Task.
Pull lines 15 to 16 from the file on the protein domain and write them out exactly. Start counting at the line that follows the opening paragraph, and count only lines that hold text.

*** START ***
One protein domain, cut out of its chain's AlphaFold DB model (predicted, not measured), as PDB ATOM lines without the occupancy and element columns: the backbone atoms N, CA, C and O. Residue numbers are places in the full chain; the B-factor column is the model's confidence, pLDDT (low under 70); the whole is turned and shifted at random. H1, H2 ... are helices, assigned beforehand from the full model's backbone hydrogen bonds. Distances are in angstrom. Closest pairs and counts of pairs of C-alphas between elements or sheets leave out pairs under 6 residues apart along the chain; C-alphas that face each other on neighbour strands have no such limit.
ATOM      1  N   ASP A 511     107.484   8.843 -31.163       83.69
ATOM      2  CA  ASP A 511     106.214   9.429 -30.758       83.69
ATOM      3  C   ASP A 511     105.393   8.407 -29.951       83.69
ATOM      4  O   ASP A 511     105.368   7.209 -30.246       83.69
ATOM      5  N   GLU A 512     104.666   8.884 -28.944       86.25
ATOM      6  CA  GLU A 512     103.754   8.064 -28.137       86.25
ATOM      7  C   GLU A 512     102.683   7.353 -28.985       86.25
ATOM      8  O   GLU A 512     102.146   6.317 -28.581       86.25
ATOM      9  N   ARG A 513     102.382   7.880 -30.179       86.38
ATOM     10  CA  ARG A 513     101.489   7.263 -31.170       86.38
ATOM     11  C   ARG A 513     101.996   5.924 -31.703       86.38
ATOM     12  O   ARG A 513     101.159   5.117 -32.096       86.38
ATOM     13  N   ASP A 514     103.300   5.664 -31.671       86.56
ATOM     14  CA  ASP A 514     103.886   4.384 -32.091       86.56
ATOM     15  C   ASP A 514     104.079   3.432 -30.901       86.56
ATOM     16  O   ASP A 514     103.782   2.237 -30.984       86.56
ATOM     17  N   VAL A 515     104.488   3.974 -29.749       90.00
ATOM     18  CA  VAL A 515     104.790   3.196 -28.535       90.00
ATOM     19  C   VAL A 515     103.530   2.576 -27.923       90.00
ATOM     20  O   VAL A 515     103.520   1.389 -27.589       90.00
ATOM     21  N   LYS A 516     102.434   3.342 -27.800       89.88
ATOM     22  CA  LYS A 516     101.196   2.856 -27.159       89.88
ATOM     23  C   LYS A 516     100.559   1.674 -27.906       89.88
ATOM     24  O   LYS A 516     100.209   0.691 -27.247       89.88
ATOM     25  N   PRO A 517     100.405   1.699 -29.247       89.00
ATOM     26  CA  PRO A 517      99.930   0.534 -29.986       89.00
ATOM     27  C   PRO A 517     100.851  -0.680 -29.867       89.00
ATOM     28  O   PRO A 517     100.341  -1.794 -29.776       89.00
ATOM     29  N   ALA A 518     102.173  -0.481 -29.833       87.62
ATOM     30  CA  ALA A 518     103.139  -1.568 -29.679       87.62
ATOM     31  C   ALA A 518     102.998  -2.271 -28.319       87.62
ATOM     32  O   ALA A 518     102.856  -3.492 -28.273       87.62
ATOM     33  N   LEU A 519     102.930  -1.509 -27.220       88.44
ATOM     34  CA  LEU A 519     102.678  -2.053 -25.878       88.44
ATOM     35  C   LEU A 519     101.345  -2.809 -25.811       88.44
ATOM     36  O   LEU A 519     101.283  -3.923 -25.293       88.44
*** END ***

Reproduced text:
ATOM     15  C   ASP A 514     104.079   3.432 -30.901       86.56
ATOM     16  O   ASP A 514     103.782   2.237 -30.984       86.56